Miami Beach, it turns out, is a toxic city for any homeowner who wants to rent out his property during the months he isn't there. Twenty thousand dollars toxic, actually.
That’s the fine homeowners face if the city catches them renting illegally -- a fine which has skyrocketed from $500 in just a year. That amount doubles, then triples, and continues for repeat violators who rent out their property "illegally."
But homesharing companies like Airbnb say the city of Miami Beach has made the application to rent legally so difficult, it's nearly impossible to follow the law.
At the head of the issue? Miami Beach Mayor Philip Levine.
Since raising the penalty last March, the city of Miami Beach has fined residents and rental companies like Airbnb over $4 million and counting.
By way of definition, Airbnb serves as an intermediary, hooking up homeowners in vacation destinations with travelers -- most of them middle class -- who want to save money. They are the largest such service in the world.
Airbnb says Levine and the City of Miami Beach have done nothing but terrorize their business model, making the rental process nearly impossible and spreading a culture of fear among renters who are afraid of advocating for themselves lest they get whacked with a hefty fine.
All Levine's and the City Commission’s tactics, Airbnb says, are designed to make sure their industry fails.
“From the start, Miami Beach has been hostile,” Airbnb spokesman Ben Breit told Sunshine State News this week. “[Levine] is on the frontburner of the problems.”
Breit said Airbnb has never seen any other city slap renters with such high fines -- in New York, illegal renters face a $7,500 fine. Even Airbnb itself was rapped with a $100,000 fine last year.
“[Miami Beach’s] is the highest we have seen anywhere in the world,” Breit said.
Miami Beach’s mayor says those fines should be even larger.
“I think [the fines] can be increased, actually,” said Levine. “Twenty thousand dollars is not enough. Our community is not in favor of short-term rentals.”
The problems don’t stop there. In order to become a “legal” renter, homeowners must fill out a lengthy application laced with roadblocks, confusing language and fees.
After spending thousands of dollars and being sent around in circles to complete the application, many Miami Beach residents simply give up.
Airbnb isn’t the only industry that stands to lose out if the city of Miami Beach gets its way. The real estate market has also been struggling to keep its head above water since the city upped the fines. Realtors say their market, too, has suffered and international buyers are hesitant to fork over the cash for properties when they face immeasurable obstacles to renting out their properties short-term.
Miami property broker Ross Milroy told told Sunshine State News a vast majority of Miami Beach residents only live there part-time, so they are looking to make extra money to cover property taxes for the months they don’t live there.
But now, when buyers come to him to purchase a property, Milroy said not many hang around out once they’re warned about the high renting fine.
“They turn tail and run,” he said. “They fear limitations. I’ve had people come, look at a property with me and look away. They will go to another municipality [to buy.]”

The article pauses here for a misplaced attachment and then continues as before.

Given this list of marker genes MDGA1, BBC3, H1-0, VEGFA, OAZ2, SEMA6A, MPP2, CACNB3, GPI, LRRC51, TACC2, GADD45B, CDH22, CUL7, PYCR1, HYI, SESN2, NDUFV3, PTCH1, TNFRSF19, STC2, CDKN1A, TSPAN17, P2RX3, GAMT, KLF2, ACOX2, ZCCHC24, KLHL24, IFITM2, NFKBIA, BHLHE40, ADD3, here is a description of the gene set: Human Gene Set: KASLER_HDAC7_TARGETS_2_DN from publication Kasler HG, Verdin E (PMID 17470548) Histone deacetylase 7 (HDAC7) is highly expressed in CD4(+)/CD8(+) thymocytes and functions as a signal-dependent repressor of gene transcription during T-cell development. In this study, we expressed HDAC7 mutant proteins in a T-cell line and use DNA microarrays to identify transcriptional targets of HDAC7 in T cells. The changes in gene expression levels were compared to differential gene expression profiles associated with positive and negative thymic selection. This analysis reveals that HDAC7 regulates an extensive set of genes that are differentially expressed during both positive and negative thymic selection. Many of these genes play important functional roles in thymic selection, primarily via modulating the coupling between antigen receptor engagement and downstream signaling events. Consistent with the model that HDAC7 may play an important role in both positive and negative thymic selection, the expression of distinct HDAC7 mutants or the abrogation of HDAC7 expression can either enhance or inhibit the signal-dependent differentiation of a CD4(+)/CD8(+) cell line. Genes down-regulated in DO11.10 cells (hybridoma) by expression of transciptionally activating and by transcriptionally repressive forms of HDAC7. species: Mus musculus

Milroy also said property values have gone down because Airbnb has been bullied out of the city. The problem is, there are now too many houses to rent and not enough interested parties willing to haggle with the city over the rental fines.
Milroy questioned whether the crackdown on rentals is illegal -- but even if it is, he says, the push against Airbnb is fishy, especially in a town dominated by tourism -- and the hotel industry.
“It’s the hotel lobby,” he said. “They are all friends with the commission and Mayor Levine. They all run in the same circle. They all sat down and said, 'What can do to put the kabosh on Airbnb?' That’s what I think they did.”
The City Commission says they’re against homesharing companies like Airbnb because they “impose on their quality of life” due to irresponsible renters throwing parties and causing a commotion where they live full-time. Police will often pop into residents' homes, questioning whether they're renting out their property. Neighbors will often snitch on suspected illegal renters, creating a culture of fear in Miami Beach.
Despite the setbacks, guests pumped $253 million into the Miami Beach economy last year alone, spending $250 a day on restaurants, shopping and other commodities in the city. Airbnb contributed its share to the success of the city’s massive tourism industry.
Because of this, the company says fostering a positive relationship with the city is crucial to both parties. Airbnb says it has tried countless times for more than a year to contact Levine’s office and speak with city commissioners to pare down the fines, but all of their efforts have been fruitless because none of the commissioners, including Levine, will return their calls.
The phone rings and rings. No one picks up, Breit says.
Breit told SSN the only way Airbnb can really reach the city is by contacting media organizations to tell their story.
“The mayor and the commissioners refuse to talk to us,” Breit said. “Our hope is the mayor has bigger fish to fry than imposing punitive measures on their residents.”
The City Commission denied stonewalling Airbnb, but had no further details about their relationship at the time of this article’s release.
Milroy told SSN the short-term rental fines were creating a toxic culture in one of Florida’s hottest vacation cities.
“There are so many other ways [to make this work,] and five people are blatantly ignoring the rules and causing distress in their communities,” he said. “[Renters] are being very severely impacted by this. Seventy-five percent of the city are renters, how do you justify that? It’s very unfair.”